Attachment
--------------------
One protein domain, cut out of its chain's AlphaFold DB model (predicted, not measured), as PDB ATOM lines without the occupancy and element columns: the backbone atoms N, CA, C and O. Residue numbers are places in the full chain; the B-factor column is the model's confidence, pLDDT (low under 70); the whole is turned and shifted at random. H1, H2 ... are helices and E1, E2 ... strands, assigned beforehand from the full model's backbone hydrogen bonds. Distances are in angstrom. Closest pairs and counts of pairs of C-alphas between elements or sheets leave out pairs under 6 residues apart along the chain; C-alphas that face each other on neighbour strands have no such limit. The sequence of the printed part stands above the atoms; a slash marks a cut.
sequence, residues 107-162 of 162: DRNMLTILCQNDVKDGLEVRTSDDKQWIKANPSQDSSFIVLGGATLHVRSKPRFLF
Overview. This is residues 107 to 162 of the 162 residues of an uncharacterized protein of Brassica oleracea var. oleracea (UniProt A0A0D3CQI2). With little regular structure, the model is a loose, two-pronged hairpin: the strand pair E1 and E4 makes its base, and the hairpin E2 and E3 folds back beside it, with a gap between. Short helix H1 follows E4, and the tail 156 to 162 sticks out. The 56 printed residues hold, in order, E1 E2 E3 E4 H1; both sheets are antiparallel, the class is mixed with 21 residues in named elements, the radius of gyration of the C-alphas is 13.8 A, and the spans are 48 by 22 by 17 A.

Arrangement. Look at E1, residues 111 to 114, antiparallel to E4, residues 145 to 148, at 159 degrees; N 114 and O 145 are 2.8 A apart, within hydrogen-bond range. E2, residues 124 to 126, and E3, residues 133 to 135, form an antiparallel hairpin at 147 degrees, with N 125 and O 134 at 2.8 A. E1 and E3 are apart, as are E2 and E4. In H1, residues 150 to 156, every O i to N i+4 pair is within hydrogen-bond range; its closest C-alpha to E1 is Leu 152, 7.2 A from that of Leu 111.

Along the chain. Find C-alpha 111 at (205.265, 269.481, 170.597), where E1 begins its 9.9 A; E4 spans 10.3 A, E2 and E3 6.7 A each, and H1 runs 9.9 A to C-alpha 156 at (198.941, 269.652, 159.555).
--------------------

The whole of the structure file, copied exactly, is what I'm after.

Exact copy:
One protein domain, cut out of its chain's AlphaFold DB model (predicted, not measured), as PDB ATOM lines without the occupancy and element columns: the backbone atoms N, CA, C and O. Residue numbers are places in the full chain; the B-factor column is the model's confidence, pLDDT (low under 70); the whole is turned and shifted at random. H1, H2 ... are helices and E1, E2 ... strands, assigned beforehand from the full model's backbone hydrogen bonds. Distances are in angstrom. Closest pairs and counts of pairs of C-alphas between elements or sheets leave out pairs under 6 residues apart along the chain; C-alphas that face each other on neighbour strands have no such limit. The sequence of the printed part stands above the atoms; a slash marks a cut.
sequence, residues 107-162 of 162: DRNMLTILCQNDVKDGLEVRTSDDKQWIKANPSQDSSFIVLGGATLHVRSKPRFLF
Overview. This is residues 107 to 162 of the 162 residues of an uncharacterized protein of Brassica oleracea var. oleracea (UniProt A0A0D3CQI2). With little regular structure, the model is a loose, two-pronged hairpin: the strand pair E1 and E4 makes its base, and the hairpin E2 and E3 folds back beside it, with a gap between. Short helix H1 follows E4, and the tail 156 to 162 sticks out. The 56 printed residues hold, in order, E1 E2 E3 E4 H1; both sheets are antiparallel, the class is mixed with 21 residues in named elements, the radius of gyration of the C-alphas is 13.8 A, and the spans are 48 by 22 by 17 A.

Arrangement. Look at E1, residues 111 to 114, antiparallel to E4, residues 145 to 148, at 159 degrees; N 114 and O 145 are 2.8 A apart, within hydrogen-bond range. E2, residues 124 to 126, and E3, residues 133 to 135, form an antiparallel hairpin at 147 degrees, with N 125 and O 134 at 2.8 A. E1 and E3 are apart, as are E2 and E4. In H1, residues 150 to 156, every O i to N i+4 pair is within hydrogen-bond range; its closest C-alpha to E1 is Leu 152, 7.2 A from that of Leu 111.

Along the chain. Find C-alpha 111 at (205.265, 269.481, 170.597), where E1 begins its 9.9 A; E4 spans 10.3 A, E2 and E3 6.7 A each, and H1 runs 9.9 A to C-alpha 156 at (198.941, 269.652, 159.555).